Indentation Caused By RH Factor?

Published: September 01, 2013
Dear TeenHealthFX,

Ever since I can remember, I've had mysterious indentations on the tops of my feet. Two of them on each foot, in a pair right between my largest and second toe. As I've gotten older they've stretched a little bit, but they're still clearly visible. The indentations are perfectly circular and very small, and so shallow I have to get my feet at a very steep angle against a light source before they become visible. If you've ever clicked a ball-point pen shut and pressed the circular area against your hand until it left a mark, they look a lot like that. If they're scars, they aren't normal ones- no discoloration, numbness to touch, or other signs of scar tissue formation. They never itch or hurt and they aren't really bothering me, but no one knows what they are, including my parents. I was born with a rare blood disorder that my mom can't remember the name of (I think it might have been the Rh factor combined with another, less common blood protein issue) which required me to have some pretty serious transfusions in my first few days of life. This seems like the most likely source of my mysterious circular marks (needle marks?) but I haven't found any books, web sites, or other resources to corroborate my idea. Does this seem plausible and/or are there any other explanations? Please & thank you.


Dear Indentation Caused By RH Factor?,

TeenHealthFX wishes we could give you an precise answer but proposing a diagnosis for your case without doing a thorough history and physical exam is extremely hard and might be inaccurate.  If these indentations cause you discomfort and distress, we would highly recommend you to make an appointment with your physician. If you don't have a doctor and live in northern New Jersey, you can call the Adolescent/Young Adult Center for Health at 973-971-5199 for an appointment with an adolescent medicine specialist. You can also contact your insurance company for a list of in-network providers.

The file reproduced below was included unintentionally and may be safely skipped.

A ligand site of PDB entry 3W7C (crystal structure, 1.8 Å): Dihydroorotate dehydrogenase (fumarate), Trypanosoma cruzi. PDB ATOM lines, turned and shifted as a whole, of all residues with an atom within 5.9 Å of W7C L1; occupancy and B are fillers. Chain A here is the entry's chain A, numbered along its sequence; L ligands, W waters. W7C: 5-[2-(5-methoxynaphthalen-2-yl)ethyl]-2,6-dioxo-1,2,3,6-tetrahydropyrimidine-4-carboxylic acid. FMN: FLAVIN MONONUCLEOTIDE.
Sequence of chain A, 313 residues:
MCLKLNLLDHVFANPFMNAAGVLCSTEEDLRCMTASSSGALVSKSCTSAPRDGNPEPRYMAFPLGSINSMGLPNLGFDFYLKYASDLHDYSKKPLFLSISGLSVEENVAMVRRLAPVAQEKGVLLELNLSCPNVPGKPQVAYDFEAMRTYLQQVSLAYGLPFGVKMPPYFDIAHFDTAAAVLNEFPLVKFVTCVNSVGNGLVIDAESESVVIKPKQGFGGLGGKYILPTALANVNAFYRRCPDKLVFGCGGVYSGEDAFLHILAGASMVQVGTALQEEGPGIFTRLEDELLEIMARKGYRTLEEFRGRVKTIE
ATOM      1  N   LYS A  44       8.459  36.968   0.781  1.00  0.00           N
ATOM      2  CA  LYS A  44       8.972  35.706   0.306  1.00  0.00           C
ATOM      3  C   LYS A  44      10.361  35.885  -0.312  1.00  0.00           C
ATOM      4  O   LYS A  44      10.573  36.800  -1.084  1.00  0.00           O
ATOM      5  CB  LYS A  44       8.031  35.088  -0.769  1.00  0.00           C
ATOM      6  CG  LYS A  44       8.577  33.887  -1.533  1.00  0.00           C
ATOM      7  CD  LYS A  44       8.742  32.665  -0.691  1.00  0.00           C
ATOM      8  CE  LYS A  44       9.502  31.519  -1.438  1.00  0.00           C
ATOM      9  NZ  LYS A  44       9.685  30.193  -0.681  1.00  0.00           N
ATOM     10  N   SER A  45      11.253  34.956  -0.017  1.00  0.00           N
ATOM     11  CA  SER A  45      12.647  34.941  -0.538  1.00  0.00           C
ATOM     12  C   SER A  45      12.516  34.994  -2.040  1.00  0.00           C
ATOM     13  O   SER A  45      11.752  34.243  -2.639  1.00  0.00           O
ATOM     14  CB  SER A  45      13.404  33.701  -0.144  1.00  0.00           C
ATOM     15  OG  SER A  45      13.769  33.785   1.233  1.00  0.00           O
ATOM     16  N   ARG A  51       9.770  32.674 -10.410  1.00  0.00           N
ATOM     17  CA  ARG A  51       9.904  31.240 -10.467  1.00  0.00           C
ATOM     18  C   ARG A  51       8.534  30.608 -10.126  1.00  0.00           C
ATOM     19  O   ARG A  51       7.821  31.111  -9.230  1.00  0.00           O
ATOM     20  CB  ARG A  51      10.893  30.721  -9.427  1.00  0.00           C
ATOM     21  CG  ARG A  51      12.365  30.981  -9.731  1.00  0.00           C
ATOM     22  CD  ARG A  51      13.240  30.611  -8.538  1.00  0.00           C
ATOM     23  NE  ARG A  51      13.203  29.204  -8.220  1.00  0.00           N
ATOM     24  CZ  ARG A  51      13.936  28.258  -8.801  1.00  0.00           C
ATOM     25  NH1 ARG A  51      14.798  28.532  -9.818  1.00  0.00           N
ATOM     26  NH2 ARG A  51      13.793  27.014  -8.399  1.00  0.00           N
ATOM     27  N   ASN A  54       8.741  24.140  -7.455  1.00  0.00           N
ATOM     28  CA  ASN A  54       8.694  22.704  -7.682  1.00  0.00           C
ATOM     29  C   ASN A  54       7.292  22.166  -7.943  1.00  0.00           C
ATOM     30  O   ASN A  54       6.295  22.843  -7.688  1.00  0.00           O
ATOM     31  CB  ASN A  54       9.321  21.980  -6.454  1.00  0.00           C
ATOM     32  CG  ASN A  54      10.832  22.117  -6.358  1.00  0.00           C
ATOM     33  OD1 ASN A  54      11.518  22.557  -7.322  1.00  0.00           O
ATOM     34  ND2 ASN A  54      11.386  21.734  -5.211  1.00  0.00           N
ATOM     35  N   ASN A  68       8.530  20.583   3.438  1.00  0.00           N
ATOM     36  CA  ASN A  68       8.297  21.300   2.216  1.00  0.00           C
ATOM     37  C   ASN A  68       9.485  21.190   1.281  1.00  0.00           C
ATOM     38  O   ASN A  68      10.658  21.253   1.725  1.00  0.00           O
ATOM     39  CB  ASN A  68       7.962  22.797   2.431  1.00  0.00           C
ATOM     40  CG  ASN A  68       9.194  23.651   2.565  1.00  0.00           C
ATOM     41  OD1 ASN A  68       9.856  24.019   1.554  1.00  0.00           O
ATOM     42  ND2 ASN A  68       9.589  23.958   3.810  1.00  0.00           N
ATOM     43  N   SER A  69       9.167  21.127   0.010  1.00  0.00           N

TeenHealthFX believes it is important to address the topic of Rh incompatibility that you mentioned in your question.  Rh incompatibility can occur if a woman with Rh (-) blood gives birth to a child with Rh (+) blood.  Rh (+) and Rh (-) refer to whether your blood has Rh protein on red blood cells or not.  Rh (+) refers to having this protein on your red blood cells while Rh (-) implies not having this protein.  Rh factor is inherited and most people are Rh (+).  When a woman is pregnant, blood from her baby can cross into her bloodstream at any point in pregnancy but especially during delivery. If a woman is Rh (-) and her baby is Rh (+), mother’s body will react to the baby's blood as a foreign substance.  Mother’s body will create antibodies (proteins) against the baby’s Rh+ red blood cell which ultimately results in breaking down of these cells leading to hemolytic anemia also known as hemolytic disease of newborn. Hemolytic anemia is a process where the speed of red blood cell breakdown exceeds red blood cell production.   Red blood cells function to carry oxygen to the body and thus the disease can be fatal for the affected child if not properly treated.  Once affected, these children require multiple blood transfusions.  It is important to note that the antibodies usually don't cause problems during the first pregnancy with an Rh(+) child. This is because the baby is often born before many of these antibodies develop. However, the antibodies and stay in the mother’s body once they have been formed. Thus, Rh incompatibility is more likely to cause problems in second or later pregnancies (if the baby is Rh (+) in any of those pregnancies).  The good news is that with proper prenatal care and screening, Rh incompatibility problems can be prevented.   Screening during pregnancy is performed as part of typical pre-natal care protocol for all pregnant women.  That is one of the many reasons why having pre-natal care is so important during pregnancy.  Women who are found to be at risk for this condition are given injections of Rh immune globulin (RhoGAM) which helps neutralize the antibodies against the Rh+ protein of the baby.  This strategy has proven to be highly effective in preventing hemolytic disease of the newborn.  

 

 

 

 

 

 

 

Signed: TeenHealthFX

Ratings